313: How to Moderate Voice Channels

Voice channels are a great way for your server members to engage with each other and can be utilized in many different ways. You might have a system for users to find other users to play games with or maybe you just have some general chat channels to hang out and listen to music. Regardless of the types of voice channels you have, you're going to need to moderate these voice channels, which can reveal some interesting challenges. In this article, we'll identify these challenges and go over some things that can help you to overcome them.

Why Moderate Voice Channels?

Before we talk about how to moderate voice channels, it's important to consider why it's necessary. In some servers voice channels are rarely used, or only used for events where a moderator is present. If this is the case for your server, moderating voice channels is likely much more straightforward. This article will focus on how to moderate voice channels in servers where voice channels are used frequently and without moderators present. However, the information in this article is still useful to any server with voice channels. Although these situations may be rarer for your server, it doesn't hurt to be prepared if they do indeed occur.

What to Look Out For

Many of the moderation issues you will encounter while moderating voice channels will be the spoken equivalent of situations you would encounter in text channels. However, you can't keep records of what is said in voice channels without recording everything with a bot, which is not easy to do, nor is it something your server members will likely be comfortable with. This means that if no moderator is present in the voice channel at the time of a user being troublesome, you will likely hear about the situation from a user who was present for it. We will discuss best practices in handling these user reports in the next section of this article. There are also a few situations specific to voice channels to be aware of.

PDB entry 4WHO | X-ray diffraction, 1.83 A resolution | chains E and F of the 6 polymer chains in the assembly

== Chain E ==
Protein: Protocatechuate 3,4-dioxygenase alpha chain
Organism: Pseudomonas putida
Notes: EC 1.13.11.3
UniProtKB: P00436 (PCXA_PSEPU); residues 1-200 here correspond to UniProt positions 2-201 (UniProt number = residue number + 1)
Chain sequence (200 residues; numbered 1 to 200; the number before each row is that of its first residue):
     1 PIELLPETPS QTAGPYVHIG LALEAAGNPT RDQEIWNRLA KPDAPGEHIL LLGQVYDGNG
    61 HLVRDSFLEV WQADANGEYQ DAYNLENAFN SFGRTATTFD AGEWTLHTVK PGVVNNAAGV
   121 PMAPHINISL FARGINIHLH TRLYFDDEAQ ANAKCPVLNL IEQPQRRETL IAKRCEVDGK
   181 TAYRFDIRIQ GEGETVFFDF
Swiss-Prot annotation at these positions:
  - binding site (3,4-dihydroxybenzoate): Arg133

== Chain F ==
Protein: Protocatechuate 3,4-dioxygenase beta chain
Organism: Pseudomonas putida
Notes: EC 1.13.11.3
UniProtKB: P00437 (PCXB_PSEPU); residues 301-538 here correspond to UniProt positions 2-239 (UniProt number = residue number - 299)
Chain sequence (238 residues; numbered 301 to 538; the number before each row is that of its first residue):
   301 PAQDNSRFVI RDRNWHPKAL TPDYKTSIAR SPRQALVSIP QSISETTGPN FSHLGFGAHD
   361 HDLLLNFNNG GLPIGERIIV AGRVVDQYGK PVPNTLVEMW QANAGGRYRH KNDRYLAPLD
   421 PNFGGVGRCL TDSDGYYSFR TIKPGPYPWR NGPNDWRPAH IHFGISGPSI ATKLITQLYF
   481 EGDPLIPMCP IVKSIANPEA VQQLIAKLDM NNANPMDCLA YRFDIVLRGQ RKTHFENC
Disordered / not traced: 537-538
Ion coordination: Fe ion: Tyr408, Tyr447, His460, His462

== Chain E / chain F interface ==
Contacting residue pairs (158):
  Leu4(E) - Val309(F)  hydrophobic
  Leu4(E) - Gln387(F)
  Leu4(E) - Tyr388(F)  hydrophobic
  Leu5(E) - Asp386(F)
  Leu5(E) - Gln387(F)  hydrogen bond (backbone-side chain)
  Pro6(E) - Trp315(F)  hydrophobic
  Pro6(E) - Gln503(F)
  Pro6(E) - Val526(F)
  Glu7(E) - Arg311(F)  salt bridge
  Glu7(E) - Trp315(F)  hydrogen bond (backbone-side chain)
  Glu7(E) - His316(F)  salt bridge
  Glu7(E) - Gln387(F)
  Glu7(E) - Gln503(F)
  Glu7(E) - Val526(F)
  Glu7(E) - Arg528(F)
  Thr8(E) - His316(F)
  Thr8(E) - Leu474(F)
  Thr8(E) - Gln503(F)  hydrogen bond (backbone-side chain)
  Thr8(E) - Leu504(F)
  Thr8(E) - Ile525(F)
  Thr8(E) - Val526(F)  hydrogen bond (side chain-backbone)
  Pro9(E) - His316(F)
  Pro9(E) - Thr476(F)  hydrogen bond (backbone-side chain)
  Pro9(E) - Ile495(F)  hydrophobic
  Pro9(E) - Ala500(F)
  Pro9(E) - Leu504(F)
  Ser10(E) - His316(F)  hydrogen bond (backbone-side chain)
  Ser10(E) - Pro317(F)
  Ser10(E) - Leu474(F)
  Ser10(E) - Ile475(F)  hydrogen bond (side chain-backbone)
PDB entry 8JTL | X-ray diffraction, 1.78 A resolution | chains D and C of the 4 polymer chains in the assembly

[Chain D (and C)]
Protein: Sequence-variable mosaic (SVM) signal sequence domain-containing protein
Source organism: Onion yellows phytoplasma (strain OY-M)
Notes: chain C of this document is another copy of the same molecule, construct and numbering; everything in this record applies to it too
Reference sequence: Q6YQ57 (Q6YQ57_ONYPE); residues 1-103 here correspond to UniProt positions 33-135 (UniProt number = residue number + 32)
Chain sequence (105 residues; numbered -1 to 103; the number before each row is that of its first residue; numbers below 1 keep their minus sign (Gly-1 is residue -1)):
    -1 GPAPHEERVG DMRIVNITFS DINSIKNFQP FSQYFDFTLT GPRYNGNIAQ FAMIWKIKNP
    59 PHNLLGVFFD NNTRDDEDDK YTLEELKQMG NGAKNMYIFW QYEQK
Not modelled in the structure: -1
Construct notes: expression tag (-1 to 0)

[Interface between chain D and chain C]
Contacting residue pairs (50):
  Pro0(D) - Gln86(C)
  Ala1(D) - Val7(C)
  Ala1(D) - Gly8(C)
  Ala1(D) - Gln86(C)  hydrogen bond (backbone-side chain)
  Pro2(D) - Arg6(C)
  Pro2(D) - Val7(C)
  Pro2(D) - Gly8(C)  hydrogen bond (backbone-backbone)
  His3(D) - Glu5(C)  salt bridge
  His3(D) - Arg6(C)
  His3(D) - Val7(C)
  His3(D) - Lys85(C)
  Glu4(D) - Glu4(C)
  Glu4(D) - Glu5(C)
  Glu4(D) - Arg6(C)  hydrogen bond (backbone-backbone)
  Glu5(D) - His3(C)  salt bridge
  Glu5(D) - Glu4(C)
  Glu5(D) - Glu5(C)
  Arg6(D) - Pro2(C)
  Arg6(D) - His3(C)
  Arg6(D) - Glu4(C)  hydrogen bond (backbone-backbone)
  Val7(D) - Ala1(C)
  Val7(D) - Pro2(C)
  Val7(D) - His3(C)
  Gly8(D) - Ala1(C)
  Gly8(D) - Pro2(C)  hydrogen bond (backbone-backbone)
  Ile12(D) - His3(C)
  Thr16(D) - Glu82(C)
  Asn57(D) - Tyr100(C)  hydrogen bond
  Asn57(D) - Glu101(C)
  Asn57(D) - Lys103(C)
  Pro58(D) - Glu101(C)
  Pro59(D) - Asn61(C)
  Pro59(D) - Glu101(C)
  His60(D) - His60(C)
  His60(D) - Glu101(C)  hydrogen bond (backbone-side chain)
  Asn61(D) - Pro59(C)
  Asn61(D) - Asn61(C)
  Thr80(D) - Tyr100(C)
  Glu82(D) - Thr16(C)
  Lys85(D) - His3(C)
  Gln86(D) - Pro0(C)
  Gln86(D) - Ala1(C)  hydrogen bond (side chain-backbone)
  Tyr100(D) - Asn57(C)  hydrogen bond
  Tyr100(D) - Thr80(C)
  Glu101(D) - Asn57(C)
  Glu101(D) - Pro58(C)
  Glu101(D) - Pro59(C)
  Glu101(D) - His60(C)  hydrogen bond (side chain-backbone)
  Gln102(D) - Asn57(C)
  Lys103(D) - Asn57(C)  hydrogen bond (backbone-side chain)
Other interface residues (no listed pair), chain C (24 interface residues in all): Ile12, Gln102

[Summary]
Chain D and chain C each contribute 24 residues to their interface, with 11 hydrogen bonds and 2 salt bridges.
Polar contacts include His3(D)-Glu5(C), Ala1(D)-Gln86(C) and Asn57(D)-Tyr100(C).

Common situations that would require moderator intervention that might occur in voice channels are as follows:

 

  • A user is being rude or disrespectful to a specific user
  • A user is saying discriminatory phrases or slurs in a voice channel
  • A user is playing audio or video of Not Safe For Work content
  • A user is rapidly joining and leaving a voice channel or multiple voice channels (voice hopping)
  • A user is producing audio shock content (loud noises intended to startle or harm a listeners’ ears)
Risk Management for Voice Channels

Before we even consider how we plan to moderate situations that may arise in voice channels, let's discuss ways to prevent them from happening in the first place, or at least make it easier for us to deal with them later. One of the easiest and most useful things you can do is set up voice channel logging. Specifically, you can log when a user joins, leaves or moves between voice channels. Many moderation bots support this type of logging. You can read more about using bots for moderation in DMA article 321. For reference, here's what this kind of voice channel logging might look like: